Wednesday, October 13, 2010
Iran Demands Increased Fees for Oil Swaps
Iranian Oil Minister Massoud Aghazadeh Mir-Kazemi has announced that Iran would continue oil swaps with the its Caspian neighbors if the transit fee is quintupled, according to IWPR author Ebrahim Gilani (pseudonym for an Iranian journalist and foreign policy analyst in London.) Mir-Kazemi said the oil swaps were costing Iran money since it had to reduce its own oil production by the amount it shipped for the Caspian states, to keep Iranian production under the targets established by the Organization of Petroleum Exports (OPEC.) Mir-Kazemi counted Iran as losing almost $70 a barrel (the cost of a barrel of oil on the open market) for the foregone oil production, rather than gaining $1 a barrel in transit fees. He indicated, however, that swaps could continue if the oil companies raised their fees to $5 per barrel. (Clouds on Iran's Caspian Horizon, IRN Issue 55, 30 September 2010)
In the oil swaps that Mir-Kazemi is discussing, Iran receives a certain amount of oil from the Caspian littoral states of Kazakhstan, Turkmenistan and Azerbaijan. In return, Iran ships the same quantity of oil from its southern ports on behalf of its neighbors. All three source countries have a limited ability to market their crude on the international market because they are no direct routes to the world's oceans. These countries are forced to rely on sending their product via third countries: Russia, China or Turkey via pipeline; or, Iran via oil swaps.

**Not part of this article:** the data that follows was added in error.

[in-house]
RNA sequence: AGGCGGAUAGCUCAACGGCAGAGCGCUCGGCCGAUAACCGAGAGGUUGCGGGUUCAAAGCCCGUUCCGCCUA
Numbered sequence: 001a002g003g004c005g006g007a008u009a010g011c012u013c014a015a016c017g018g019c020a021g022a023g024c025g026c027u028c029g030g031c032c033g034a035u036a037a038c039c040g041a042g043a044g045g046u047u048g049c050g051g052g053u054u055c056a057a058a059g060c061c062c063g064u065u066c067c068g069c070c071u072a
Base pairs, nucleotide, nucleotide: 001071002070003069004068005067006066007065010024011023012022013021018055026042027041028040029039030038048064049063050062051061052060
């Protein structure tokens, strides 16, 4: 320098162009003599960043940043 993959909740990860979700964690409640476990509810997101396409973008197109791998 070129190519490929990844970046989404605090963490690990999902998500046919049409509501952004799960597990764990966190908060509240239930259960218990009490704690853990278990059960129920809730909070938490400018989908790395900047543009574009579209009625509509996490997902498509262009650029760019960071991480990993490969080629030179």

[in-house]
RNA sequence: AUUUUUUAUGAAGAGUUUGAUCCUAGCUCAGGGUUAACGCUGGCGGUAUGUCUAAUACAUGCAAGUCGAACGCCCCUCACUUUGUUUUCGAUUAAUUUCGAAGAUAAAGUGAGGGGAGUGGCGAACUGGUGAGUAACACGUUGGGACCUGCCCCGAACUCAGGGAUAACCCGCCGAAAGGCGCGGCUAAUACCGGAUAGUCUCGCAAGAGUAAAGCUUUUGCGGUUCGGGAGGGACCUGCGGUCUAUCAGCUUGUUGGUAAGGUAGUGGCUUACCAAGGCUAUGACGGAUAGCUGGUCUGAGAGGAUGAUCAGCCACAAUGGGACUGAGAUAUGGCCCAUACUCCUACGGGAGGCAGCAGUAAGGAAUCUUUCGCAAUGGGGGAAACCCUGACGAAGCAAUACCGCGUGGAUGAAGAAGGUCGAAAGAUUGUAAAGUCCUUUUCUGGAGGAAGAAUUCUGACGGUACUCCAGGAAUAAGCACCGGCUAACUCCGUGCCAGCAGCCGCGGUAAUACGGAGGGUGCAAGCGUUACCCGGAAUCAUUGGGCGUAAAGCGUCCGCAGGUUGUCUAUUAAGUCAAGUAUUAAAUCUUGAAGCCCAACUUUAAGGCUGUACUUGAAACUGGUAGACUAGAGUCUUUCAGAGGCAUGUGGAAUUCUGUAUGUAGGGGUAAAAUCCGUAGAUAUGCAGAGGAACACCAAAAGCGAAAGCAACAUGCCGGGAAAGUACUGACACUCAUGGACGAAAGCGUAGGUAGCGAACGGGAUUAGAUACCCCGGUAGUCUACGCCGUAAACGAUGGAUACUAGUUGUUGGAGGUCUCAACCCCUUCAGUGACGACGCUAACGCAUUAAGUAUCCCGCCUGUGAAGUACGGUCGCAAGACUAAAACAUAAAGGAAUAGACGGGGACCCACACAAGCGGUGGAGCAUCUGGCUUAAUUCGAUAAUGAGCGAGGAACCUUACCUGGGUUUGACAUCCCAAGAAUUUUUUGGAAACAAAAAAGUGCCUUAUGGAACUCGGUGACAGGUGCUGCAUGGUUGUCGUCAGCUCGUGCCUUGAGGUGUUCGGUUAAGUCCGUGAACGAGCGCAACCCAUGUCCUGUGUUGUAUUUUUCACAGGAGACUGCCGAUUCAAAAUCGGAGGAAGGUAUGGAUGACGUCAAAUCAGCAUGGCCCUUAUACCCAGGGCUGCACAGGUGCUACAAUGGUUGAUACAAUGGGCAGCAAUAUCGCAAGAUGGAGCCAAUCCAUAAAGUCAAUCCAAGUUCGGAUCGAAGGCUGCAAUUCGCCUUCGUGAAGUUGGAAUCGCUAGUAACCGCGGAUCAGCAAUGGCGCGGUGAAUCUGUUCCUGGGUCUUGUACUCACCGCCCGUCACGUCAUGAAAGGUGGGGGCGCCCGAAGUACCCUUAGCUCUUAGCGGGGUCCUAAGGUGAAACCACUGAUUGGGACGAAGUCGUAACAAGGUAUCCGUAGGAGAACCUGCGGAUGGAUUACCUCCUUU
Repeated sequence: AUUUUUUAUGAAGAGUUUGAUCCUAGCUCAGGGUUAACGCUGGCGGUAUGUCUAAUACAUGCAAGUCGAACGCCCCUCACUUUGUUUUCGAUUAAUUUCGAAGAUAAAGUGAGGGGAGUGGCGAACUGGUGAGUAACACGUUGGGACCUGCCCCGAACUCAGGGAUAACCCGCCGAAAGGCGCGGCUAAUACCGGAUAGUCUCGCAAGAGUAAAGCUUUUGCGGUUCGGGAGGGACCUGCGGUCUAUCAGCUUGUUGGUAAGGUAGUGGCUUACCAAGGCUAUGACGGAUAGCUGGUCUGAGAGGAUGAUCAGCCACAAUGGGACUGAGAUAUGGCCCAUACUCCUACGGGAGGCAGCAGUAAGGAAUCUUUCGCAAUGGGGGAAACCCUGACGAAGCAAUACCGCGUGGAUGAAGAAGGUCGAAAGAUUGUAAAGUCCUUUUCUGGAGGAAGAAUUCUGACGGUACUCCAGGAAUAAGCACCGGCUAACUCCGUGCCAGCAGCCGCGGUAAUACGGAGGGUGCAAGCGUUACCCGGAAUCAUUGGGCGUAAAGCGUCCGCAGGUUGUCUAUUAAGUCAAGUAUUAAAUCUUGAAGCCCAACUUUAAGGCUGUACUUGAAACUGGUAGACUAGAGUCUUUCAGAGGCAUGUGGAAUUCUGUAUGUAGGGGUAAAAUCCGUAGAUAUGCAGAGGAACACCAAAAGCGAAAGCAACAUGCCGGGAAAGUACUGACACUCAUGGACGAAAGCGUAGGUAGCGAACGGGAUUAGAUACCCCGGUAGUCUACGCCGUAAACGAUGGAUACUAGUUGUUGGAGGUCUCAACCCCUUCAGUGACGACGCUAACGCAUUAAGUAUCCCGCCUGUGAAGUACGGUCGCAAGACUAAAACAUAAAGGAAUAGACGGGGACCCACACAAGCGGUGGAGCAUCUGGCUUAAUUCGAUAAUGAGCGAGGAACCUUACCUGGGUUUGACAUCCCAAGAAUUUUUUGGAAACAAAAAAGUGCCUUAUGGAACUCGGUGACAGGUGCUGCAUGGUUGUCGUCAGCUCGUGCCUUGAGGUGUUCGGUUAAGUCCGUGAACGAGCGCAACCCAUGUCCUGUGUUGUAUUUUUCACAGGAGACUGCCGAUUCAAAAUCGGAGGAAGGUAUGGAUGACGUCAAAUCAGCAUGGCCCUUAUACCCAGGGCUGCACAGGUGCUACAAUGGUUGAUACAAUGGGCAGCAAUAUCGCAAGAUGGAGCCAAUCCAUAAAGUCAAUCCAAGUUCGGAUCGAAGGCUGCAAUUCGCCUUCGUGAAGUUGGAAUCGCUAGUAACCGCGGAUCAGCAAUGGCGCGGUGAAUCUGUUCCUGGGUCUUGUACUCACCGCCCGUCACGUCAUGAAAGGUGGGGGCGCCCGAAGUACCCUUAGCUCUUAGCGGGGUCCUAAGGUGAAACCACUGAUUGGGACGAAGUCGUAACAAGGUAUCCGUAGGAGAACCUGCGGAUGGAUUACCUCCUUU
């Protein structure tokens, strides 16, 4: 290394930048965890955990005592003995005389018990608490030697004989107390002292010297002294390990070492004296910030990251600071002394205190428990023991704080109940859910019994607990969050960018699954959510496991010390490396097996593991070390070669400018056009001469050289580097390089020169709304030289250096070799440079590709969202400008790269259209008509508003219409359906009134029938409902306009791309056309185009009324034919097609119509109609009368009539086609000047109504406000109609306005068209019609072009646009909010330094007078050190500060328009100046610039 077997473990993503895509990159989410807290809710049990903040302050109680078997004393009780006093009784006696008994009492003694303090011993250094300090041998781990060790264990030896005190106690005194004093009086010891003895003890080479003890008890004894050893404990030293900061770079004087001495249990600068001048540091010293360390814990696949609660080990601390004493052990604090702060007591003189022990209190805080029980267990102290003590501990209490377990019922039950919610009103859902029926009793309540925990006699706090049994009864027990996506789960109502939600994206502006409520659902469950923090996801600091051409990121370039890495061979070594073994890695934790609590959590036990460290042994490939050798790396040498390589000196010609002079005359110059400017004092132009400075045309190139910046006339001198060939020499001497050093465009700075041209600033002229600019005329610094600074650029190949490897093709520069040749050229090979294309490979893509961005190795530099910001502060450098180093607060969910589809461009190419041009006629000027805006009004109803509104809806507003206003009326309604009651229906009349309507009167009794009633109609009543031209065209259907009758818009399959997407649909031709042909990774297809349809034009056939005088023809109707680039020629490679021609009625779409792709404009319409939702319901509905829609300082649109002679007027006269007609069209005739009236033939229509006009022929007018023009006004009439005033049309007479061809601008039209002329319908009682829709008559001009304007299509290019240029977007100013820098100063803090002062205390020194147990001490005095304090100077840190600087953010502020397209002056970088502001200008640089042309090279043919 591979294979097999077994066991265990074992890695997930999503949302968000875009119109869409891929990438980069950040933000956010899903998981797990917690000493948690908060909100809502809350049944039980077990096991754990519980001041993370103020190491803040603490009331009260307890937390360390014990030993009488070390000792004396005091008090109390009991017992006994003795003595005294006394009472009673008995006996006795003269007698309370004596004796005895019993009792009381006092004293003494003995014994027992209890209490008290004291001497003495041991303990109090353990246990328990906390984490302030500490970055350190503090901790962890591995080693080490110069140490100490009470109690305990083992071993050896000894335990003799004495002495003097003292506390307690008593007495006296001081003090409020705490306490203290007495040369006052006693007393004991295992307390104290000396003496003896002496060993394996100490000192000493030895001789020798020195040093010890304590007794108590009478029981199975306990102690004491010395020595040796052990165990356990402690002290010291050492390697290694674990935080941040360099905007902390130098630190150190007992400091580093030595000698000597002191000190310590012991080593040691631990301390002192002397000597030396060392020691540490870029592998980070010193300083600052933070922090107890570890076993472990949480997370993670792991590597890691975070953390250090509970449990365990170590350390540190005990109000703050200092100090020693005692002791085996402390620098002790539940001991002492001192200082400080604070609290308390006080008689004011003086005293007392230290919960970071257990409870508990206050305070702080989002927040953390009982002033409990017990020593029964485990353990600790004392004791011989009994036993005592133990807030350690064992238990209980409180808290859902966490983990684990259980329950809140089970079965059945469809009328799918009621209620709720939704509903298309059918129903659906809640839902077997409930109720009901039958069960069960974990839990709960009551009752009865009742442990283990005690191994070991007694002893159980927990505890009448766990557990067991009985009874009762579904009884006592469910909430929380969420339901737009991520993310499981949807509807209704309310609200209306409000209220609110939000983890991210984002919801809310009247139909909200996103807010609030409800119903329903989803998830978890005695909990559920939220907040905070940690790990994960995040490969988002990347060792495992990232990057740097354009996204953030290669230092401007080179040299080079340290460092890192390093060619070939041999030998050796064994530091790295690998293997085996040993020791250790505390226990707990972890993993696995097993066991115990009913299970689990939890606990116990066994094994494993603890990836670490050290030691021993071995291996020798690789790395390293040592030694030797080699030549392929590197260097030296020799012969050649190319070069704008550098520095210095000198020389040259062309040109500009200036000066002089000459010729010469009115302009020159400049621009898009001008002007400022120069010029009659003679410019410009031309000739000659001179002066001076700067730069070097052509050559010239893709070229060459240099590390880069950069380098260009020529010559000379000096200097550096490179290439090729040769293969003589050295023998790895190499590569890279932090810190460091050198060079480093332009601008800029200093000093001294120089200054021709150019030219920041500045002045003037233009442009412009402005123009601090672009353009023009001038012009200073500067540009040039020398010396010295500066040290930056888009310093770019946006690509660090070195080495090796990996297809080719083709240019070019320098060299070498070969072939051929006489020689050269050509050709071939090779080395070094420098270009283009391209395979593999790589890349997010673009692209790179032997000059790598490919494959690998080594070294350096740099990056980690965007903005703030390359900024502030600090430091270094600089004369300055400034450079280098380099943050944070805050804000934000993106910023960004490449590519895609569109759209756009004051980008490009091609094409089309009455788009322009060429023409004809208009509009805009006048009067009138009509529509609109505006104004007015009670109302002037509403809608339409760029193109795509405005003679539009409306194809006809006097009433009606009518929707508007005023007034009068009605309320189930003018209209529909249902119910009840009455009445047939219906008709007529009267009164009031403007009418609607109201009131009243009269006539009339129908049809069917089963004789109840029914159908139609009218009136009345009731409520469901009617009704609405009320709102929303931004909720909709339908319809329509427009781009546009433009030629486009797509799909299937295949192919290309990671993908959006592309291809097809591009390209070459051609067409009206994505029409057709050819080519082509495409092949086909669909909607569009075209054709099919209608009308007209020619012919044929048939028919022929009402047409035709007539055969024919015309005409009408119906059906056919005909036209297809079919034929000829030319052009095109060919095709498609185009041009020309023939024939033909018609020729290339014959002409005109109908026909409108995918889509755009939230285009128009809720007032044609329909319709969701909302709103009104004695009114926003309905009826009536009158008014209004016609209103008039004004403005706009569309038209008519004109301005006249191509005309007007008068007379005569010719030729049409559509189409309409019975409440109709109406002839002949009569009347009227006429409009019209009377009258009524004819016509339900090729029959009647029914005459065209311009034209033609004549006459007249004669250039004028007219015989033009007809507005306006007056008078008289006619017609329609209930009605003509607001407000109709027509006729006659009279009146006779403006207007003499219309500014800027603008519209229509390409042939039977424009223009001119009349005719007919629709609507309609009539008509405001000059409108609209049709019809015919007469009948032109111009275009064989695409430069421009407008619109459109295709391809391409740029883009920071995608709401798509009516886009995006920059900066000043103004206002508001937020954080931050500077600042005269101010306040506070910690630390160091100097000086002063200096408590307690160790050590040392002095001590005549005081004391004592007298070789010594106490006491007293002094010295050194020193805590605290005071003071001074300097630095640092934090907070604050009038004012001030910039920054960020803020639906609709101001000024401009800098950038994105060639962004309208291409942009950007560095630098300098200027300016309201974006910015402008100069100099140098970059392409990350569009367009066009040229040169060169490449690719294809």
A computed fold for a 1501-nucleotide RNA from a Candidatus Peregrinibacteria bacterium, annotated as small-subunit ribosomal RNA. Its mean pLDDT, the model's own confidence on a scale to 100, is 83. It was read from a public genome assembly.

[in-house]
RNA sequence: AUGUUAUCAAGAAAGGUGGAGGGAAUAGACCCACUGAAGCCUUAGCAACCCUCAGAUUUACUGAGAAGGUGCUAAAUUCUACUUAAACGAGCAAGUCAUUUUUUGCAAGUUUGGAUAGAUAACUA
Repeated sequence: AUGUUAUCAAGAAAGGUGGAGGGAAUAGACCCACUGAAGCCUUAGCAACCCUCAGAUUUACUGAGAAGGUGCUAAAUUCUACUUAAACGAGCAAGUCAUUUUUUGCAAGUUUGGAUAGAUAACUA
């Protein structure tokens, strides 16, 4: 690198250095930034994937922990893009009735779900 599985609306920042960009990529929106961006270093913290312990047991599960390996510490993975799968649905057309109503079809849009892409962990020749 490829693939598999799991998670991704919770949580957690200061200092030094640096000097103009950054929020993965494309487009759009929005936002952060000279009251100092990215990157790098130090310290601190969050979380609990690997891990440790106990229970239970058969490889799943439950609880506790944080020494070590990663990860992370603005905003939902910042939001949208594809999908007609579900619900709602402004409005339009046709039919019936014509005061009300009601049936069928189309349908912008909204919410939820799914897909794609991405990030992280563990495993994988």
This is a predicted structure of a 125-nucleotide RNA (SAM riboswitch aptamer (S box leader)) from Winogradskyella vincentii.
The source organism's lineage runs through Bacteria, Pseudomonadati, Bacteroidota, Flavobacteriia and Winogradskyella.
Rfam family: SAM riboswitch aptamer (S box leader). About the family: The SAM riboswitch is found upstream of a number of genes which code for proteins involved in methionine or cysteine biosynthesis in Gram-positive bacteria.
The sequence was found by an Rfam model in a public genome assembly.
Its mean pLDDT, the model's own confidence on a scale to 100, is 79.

Mir-Kazemi's mathematics are flawed, in that Iran would need to produce the same amount of oil in any case. Caspian oil that Iran receives from its northern neighbors is used by Iran domestically, freeing the Iranian production for export. Under the new arrangement, Iran loses the transit fees and still has to produce the same amount of oil--only it has to sell the oil previously used in the oil swaps at domestic prices instead of international prices. The pricing dispute is both an inconvenience to Iran's neighbors, and a net revenue loss to the Islamic Republic.
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